A sport psychologist is trained to use specific techniques in order to help the athlete become successful at their sport: biofeedback, self-talk, imagery, relaxation training, motivation and goal setting. Each individual session is one-on-one 50 minutes. During the first session, you and I will set the goals for the session. For many, the desire to win and do well in competition becomes so overwhelming that it begins to interfere with performance. Sports psychologists help athletes perform at peak levels. They may function as trainers, consultants, or therapists. Most athletes train extensively to improve their physical skills and strategies, but the mental skills training needed for optimal performance is mostly neglected.

Biofeedback involves using sensors to get a window on what is going on in the body. Very often an athlete is unaware of how their body is responding to stress, to the challenge of competition. How is this done? Here are some examples: 1. By providing relaxation with heart rate biofeedback, long-distance runners are able to lower their heart rate, ventilation and oxygen consumption in a manner that was not due to training. 2. Heart rate variability biofeedback, which is the amount of time between heartbeats, helps wrestlers improve reaction time and relaxation in wrestlers, batting performance in baseball players and improved golfer’s scores. 3. Surface electromyography (SEMG) uses sensors on the skin to measure muscle activity. A typical session would use one channel to measure activity on the shoulders and another on the forehead to measure overall face/neck tension. For an athlete, typical levels are below 3 millivolts, with higher levels suggestive of unnecessary shoulder contractions. Many athletes are unaware of this high muscle activity and when runners reduce this tension it can increase their leg speed.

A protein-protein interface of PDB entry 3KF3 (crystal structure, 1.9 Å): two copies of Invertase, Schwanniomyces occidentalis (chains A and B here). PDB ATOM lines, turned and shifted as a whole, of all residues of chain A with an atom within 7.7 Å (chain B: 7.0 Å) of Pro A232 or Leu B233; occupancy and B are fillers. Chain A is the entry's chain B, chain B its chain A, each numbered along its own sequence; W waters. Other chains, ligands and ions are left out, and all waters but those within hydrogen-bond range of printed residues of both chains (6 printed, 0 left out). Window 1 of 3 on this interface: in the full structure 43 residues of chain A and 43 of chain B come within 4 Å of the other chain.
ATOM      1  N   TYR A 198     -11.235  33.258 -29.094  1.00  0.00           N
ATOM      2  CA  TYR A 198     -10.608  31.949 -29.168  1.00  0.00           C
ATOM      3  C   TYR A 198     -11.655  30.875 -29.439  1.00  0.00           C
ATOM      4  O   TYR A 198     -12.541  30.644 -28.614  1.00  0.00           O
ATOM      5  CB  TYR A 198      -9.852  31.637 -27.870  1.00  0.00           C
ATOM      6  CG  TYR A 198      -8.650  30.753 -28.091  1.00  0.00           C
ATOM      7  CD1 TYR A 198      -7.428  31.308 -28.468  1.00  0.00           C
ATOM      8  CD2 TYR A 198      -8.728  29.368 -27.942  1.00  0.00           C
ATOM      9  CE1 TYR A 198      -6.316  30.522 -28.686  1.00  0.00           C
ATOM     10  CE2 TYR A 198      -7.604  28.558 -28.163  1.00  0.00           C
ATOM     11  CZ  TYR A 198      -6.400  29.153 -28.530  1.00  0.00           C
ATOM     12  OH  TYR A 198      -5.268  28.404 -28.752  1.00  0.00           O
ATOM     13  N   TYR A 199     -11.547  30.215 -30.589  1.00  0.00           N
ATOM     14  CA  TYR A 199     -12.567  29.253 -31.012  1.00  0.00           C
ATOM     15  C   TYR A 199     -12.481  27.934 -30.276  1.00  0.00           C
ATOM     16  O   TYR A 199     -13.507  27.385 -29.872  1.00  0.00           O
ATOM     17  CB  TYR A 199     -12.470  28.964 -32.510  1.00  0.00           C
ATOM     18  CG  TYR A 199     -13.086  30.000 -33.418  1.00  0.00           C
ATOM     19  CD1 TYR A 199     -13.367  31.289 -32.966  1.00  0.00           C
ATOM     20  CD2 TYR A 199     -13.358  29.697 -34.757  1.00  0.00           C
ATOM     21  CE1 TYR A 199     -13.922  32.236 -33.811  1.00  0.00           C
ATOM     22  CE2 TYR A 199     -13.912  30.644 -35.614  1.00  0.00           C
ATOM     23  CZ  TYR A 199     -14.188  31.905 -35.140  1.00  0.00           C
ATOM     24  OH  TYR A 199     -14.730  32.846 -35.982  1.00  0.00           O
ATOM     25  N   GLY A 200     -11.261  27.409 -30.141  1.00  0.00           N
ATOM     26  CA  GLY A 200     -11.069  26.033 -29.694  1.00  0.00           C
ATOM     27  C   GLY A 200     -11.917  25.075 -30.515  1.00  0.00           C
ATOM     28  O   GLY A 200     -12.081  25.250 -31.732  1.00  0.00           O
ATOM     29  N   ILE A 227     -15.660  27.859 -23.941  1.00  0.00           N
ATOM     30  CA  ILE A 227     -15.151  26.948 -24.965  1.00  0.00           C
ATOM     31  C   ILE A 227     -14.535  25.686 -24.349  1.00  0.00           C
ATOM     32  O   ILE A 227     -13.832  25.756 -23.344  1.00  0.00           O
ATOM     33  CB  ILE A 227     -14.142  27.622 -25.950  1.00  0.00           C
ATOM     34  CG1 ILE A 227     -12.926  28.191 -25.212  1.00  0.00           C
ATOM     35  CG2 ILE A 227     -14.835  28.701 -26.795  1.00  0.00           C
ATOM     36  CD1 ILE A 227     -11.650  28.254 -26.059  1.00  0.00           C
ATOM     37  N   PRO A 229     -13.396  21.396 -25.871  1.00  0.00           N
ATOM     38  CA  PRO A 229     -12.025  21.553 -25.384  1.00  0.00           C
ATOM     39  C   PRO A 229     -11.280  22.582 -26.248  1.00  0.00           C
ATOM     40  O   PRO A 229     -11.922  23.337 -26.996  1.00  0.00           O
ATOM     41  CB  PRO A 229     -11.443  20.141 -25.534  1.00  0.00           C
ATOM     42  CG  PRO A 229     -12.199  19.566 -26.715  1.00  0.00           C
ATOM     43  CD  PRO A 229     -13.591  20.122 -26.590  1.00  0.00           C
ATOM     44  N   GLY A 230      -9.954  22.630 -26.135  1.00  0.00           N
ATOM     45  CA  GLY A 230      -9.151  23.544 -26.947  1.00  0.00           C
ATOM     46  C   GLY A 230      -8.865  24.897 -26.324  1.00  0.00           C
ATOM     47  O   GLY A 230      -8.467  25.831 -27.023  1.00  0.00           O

I don’t just talk sport psychology…I live it. As of this date my ranking in Towerrunning USA is 167 of 13,000, #12 of 600 in my age group. For those not familiar with towerrunning it is what it appears to be…running up the steps of “towers” (skyscrapers) to benefit some worthy cause. It is by some estimates the most grueling sport there is with only rowing coming close as to the level of pain and effort required. You run up the steps covering two at a time. Do you want to work with someone with book knowledge of the sport or someone that has learned to use the book knowledge and put it in action? Believe me, I know what it is like during those few seconds before competition. You typically get 16 seconds between stair runners in a towerrunning race so the stairway doesn’t get congested. As you stand with your foot inches from the timing mat hearing the 16 seconds beep down all kinds of things can enter your thoughts. Can your mind really make a difference? You bet it can. In one study a group of bicyclists were given a drink they were told increases the ability to tolerate lactic acid buildup while the other group was given the usual Gatorade type drink. Those drinking the special drink performed significantly better than the other group. But there was actually no difference in the two drinks. The better performance had nothing to do with physical ability; it had everything to do with what the person believed at the time!